Eater, Gregory Benford
(HarperCollins/Eos 0-380-97436-3, $24, 340pp, hc, May 2000)
Gregory Benford's new novel is a scientific thriller, somewhat in the mode of his 1980 classic Timescape, writes Gary K. Wolfe in the April 2000 Locus, combining:
''...Benford's talent for believably depicting scientists at work with his capacity for provocative and original hard SF invention and his desire to keep it all accessible to an entry-level SF audience more interested in suspense and spectacle than in speculative physics. This may sound like an uncookable recipe, but fortunately, with his new novel Eater, Benford comes closer to bringing it off than ever before.''
The book begins with evidence of an unusual astronomical artifact, a repeating gamma ray burster; the story is at first
''an astronomical puzzle, and in rapid succession turns into a first contact tale, a world-threatening disaster epic, a tragic romance, a space adventure, and an ontological fable that returns to his favorite themes about the relation of organic to artificial intelligences in the universe.''
The artifact seems to be a black hole but is also intelligent and chatty, having collected samples of various civilizations along its journeys and now demanding the uploaded minds of several hundred humans.
''Eater is probably the best of Benford's hard-SF thrillers to date ... for the first time [Benford] gives us an intellectual thriller with the real characters of his most ''mainstream'' work and the provocative ideas of his hardest SF. It's a mixture that works, if not quite seamlessly, in ways that are both very impressive and very satisfying.''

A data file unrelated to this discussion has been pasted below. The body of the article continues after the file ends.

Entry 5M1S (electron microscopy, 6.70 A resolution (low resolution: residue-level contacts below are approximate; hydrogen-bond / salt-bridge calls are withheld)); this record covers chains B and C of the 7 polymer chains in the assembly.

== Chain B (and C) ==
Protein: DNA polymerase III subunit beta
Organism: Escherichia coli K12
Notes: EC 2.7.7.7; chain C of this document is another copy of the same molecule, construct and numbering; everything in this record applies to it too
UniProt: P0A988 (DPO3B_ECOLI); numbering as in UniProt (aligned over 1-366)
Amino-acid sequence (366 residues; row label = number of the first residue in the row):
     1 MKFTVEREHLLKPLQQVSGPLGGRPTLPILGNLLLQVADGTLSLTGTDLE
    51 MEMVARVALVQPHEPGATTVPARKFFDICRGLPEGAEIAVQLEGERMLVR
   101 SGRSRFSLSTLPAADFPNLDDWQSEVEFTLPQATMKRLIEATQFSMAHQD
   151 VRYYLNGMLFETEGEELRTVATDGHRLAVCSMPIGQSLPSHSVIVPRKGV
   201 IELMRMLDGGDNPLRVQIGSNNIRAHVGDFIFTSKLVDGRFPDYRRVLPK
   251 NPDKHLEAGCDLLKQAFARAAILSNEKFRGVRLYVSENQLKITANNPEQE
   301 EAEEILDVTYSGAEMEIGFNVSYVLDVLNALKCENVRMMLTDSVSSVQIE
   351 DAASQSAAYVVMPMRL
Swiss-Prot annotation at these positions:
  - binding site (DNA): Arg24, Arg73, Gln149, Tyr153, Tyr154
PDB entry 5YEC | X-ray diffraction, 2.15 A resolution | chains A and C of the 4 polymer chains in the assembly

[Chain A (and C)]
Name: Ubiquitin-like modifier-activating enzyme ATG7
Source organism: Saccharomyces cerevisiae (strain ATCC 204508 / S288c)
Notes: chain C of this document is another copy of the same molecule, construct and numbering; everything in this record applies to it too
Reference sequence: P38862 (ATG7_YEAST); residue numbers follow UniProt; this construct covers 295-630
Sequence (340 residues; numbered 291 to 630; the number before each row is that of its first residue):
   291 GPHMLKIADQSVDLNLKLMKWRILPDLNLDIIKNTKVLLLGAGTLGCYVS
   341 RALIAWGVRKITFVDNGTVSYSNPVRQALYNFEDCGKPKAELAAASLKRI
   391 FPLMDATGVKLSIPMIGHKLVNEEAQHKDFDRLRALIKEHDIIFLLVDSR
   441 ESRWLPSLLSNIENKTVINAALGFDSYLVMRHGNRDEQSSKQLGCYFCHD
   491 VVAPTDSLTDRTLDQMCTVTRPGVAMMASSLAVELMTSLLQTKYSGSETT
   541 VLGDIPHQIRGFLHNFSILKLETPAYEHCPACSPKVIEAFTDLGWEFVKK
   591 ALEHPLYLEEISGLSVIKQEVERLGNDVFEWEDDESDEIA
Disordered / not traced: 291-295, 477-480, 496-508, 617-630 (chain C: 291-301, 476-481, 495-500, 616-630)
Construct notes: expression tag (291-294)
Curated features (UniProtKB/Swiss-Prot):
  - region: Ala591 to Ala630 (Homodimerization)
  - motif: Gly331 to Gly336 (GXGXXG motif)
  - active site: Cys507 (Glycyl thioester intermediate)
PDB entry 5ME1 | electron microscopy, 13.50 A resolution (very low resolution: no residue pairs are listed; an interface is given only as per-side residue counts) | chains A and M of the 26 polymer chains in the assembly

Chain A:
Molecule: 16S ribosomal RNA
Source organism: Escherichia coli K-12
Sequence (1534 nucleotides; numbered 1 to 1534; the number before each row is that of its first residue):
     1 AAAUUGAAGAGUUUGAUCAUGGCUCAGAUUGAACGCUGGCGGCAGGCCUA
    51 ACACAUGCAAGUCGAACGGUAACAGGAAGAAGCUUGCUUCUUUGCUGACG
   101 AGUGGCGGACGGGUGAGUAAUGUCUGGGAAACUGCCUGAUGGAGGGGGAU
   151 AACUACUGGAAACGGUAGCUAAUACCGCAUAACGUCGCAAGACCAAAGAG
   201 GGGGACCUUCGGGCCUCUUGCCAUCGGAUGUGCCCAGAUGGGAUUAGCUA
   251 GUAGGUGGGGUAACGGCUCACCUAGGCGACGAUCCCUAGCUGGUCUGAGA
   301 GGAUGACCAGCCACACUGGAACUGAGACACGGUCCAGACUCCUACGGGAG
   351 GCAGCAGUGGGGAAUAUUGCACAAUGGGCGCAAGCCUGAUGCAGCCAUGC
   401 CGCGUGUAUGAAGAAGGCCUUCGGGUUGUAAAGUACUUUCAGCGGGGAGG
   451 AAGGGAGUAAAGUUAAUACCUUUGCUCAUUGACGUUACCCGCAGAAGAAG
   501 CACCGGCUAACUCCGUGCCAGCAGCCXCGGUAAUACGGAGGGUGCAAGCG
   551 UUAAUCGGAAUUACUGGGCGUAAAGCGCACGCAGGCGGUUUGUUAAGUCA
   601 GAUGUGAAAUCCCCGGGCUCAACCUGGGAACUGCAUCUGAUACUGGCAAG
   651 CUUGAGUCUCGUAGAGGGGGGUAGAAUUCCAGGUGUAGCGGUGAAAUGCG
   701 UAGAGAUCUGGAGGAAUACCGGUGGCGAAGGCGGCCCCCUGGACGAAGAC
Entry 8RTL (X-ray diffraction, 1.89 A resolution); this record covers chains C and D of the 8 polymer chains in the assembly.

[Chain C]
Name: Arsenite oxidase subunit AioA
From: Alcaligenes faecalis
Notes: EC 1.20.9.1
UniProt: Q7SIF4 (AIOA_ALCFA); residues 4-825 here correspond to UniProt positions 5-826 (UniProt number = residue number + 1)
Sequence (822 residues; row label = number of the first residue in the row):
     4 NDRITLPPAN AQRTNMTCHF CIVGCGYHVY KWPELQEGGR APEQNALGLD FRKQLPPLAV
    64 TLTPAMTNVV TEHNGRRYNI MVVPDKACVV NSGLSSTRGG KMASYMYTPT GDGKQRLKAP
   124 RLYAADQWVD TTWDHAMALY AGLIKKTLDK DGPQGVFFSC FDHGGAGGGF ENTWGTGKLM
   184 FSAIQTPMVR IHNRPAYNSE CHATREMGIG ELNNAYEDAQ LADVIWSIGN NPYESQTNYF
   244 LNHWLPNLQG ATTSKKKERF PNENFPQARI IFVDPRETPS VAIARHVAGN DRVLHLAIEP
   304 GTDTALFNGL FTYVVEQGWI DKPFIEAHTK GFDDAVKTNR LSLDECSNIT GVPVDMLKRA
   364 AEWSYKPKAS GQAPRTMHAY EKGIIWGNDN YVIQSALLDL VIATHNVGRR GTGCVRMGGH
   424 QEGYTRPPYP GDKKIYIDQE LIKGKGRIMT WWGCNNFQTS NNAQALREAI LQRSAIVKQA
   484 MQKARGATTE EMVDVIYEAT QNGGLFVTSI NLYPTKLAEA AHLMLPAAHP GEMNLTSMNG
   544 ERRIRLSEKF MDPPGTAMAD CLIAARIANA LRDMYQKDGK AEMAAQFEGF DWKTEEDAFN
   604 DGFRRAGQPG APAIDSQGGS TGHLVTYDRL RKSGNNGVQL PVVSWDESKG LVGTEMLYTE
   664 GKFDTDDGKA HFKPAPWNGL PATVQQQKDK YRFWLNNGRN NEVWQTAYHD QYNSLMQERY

Jonathan Strahan (in the April issue) and Russell Letson (in the May):
''Benford excels at depicting scientists doing real science and at providing a window into the politics of science. ... Eater is an intelligent, gripping science thriller that will reward any science fiction reader.''
''Even in the face of huge events and special-effects sequences, Benford manages to keep the characters and the human-scale issues important... In fact, it's just this kind of juggling that characterizes the best of Benford's work, and Eater -- more serious than Cosm, more upbeat and extroverted than Timescape -- is Benford's most Benfordesque book in quite a while.''